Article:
Besides households, businesses are also struggling with cost pressures. Production of energy-intensive goods has already been pared back since gas prices started to spiral upwards over the second half of last year. But that has now come to a point where broader manufacturing production has started to suffer. Together with a sharp contraction in order books, cost pressures caused manufacturing factory output to decline in July at its fastest pace since April 2020, according to the PMI survey. The overall PMI stood at 48.5, indicating manufacturing activity shrank in July.
To soften the blow of increased food and energy prices for households and businesses the government has recently approved another support package, worth EUR 26bn. This comes on top of already introduced measures worth about EUR 28.5bn. Hence, total agreed support amounts to some 3% of GDP. Yet, while it is necessary to support vulnerable households and prevent food and energy insecurity, the government is limited in its ability to support the entire economy, as too much support would lead to further price pressures as demand is kept intact.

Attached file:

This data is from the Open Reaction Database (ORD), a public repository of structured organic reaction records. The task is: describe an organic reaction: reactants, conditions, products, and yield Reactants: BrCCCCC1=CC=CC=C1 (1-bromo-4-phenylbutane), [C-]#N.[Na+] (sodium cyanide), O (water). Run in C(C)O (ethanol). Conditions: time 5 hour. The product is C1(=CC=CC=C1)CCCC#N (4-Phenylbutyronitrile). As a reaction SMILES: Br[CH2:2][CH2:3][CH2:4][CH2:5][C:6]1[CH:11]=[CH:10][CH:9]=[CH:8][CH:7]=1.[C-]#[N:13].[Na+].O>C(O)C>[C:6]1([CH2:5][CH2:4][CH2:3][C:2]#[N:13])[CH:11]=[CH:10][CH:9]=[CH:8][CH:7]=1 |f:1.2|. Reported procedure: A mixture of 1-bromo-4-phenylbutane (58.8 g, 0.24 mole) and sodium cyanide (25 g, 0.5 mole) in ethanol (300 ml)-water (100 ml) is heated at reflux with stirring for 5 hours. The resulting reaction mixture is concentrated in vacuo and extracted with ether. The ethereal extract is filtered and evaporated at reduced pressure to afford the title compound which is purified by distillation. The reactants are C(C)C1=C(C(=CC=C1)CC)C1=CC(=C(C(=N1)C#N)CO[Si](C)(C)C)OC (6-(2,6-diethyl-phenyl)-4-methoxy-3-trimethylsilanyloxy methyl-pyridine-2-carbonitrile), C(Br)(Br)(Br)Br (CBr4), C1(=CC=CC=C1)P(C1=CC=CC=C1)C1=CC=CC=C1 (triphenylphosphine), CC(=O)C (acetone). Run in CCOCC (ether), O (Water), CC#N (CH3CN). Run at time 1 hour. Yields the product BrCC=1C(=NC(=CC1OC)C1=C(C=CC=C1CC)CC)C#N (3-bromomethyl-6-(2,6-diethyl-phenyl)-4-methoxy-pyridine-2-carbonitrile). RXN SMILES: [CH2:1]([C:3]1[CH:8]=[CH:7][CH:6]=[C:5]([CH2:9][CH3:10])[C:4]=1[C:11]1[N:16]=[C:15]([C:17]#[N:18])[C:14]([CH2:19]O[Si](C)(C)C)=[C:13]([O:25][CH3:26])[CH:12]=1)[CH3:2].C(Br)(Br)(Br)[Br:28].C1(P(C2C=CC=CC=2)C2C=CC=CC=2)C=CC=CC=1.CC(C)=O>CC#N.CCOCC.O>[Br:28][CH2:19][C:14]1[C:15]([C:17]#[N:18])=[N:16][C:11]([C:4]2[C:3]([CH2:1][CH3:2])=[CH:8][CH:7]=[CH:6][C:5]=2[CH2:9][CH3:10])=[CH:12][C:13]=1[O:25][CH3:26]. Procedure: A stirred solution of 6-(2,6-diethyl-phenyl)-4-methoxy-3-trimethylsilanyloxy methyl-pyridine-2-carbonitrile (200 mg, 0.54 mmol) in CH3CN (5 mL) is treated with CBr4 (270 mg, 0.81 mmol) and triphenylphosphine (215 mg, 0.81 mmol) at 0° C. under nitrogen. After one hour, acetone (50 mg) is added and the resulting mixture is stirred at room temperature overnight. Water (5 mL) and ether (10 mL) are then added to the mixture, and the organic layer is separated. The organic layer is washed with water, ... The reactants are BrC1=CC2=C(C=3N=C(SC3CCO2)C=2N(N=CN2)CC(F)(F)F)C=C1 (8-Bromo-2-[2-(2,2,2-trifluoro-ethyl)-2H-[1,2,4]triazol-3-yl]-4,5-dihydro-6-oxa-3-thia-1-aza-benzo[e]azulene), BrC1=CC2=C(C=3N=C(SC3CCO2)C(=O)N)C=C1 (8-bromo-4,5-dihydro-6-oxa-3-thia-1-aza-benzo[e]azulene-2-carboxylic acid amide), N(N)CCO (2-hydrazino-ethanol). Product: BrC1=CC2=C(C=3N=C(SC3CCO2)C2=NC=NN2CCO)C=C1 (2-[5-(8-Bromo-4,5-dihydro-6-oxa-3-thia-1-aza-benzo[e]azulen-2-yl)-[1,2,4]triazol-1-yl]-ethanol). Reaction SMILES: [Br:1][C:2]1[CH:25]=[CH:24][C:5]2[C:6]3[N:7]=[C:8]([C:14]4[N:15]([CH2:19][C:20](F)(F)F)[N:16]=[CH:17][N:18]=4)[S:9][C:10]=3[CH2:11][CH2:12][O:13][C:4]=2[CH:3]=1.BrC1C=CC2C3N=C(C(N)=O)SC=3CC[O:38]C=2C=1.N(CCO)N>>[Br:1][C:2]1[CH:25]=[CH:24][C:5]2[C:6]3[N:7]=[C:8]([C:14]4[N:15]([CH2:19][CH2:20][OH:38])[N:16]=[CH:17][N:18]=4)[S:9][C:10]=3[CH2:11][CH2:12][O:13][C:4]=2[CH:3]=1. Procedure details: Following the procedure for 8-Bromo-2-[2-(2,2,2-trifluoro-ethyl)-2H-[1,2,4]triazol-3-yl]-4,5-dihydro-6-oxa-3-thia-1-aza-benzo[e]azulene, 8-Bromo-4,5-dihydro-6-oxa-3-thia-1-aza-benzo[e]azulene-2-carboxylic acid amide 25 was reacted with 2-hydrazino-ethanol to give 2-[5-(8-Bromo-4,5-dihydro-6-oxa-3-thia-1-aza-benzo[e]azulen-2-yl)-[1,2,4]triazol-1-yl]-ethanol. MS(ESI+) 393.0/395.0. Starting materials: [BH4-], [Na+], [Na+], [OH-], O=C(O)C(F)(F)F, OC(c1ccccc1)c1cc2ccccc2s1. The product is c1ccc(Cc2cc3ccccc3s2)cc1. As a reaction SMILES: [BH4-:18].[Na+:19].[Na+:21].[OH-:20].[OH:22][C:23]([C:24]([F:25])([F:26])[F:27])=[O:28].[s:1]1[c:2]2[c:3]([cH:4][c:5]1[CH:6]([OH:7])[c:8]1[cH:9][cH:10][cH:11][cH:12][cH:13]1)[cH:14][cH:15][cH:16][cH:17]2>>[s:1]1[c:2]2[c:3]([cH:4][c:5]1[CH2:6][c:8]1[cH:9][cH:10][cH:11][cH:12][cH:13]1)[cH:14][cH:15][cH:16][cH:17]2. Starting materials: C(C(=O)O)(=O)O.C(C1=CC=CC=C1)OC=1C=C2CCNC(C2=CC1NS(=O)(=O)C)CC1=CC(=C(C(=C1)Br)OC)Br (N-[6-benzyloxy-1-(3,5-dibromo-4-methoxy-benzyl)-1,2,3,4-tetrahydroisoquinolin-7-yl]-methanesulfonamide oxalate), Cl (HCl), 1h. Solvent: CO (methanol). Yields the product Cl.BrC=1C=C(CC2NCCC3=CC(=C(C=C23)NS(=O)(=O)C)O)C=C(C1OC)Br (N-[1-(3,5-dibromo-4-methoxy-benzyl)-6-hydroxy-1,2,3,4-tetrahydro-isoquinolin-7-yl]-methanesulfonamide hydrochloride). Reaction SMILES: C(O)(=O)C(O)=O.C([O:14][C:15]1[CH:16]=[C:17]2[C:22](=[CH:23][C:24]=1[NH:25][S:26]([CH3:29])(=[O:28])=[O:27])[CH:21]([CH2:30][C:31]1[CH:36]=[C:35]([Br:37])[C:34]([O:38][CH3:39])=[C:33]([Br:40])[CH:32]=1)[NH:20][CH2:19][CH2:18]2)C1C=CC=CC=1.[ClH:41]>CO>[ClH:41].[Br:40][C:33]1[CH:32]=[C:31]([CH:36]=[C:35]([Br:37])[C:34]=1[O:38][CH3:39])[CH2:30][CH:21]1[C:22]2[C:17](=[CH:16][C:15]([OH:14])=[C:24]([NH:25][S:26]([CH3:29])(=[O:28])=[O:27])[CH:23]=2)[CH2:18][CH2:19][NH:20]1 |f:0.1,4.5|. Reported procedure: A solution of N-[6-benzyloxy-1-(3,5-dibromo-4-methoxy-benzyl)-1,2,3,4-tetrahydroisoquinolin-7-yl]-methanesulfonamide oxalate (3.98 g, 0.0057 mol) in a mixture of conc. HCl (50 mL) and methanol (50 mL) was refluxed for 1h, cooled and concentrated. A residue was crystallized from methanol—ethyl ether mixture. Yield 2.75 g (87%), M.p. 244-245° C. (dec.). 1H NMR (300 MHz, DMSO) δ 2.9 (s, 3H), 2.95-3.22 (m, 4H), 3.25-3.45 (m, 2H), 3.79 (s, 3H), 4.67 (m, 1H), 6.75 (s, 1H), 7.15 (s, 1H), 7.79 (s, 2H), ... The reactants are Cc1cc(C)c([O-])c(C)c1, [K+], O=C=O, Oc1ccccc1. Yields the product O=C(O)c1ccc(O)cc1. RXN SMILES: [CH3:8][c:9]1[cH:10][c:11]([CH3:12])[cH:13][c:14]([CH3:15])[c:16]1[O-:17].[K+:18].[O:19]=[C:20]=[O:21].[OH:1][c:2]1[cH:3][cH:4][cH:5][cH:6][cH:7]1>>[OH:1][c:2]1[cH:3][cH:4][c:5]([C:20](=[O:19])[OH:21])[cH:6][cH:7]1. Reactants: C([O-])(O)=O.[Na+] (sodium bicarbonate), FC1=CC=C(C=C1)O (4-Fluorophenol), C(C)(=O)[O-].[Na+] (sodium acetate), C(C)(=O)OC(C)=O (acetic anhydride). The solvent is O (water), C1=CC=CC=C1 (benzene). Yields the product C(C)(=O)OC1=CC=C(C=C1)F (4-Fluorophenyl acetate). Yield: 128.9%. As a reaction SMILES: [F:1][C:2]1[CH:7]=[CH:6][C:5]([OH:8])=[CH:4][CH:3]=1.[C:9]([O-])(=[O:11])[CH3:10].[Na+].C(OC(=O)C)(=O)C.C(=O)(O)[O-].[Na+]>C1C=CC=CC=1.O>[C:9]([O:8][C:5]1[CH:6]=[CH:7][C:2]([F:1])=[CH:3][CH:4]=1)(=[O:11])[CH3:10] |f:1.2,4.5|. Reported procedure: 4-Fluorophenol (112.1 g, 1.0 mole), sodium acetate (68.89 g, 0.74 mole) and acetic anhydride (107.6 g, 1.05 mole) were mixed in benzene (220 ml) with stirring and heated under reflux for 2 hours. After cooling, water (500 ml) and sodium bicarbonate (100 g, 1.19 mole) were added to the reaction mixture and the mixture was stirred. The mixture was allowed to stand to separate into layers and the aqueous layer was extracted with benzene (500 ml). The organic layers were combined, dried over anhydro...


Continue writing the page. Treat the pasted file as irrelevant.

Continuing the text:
All in all, we forecast the Italian economy to grow by 3.3% this year and to contract by -0.6% next year. The main risk to our outlook is a complete stop in Russian gas flows. High energy prices for longer are already part of our baseline projections, but shortages are not. Despite the measures Italy has already taken, it would probably still face gas shortages this winter if Russia were to stop sending gas entirely, pushing growth further into contractionary territory.
What next in Italian politics
In these already turbulent times, Italy will head to the ballot box on 25 September. The Draghi-government will remain in office until a new government is formed. But implementation of the reform milestones set out in Italy’s recovery plan will likely be delayed until the next government is installed. That puts the December tranche worth EUR 19bn (1% of GDP) at risk.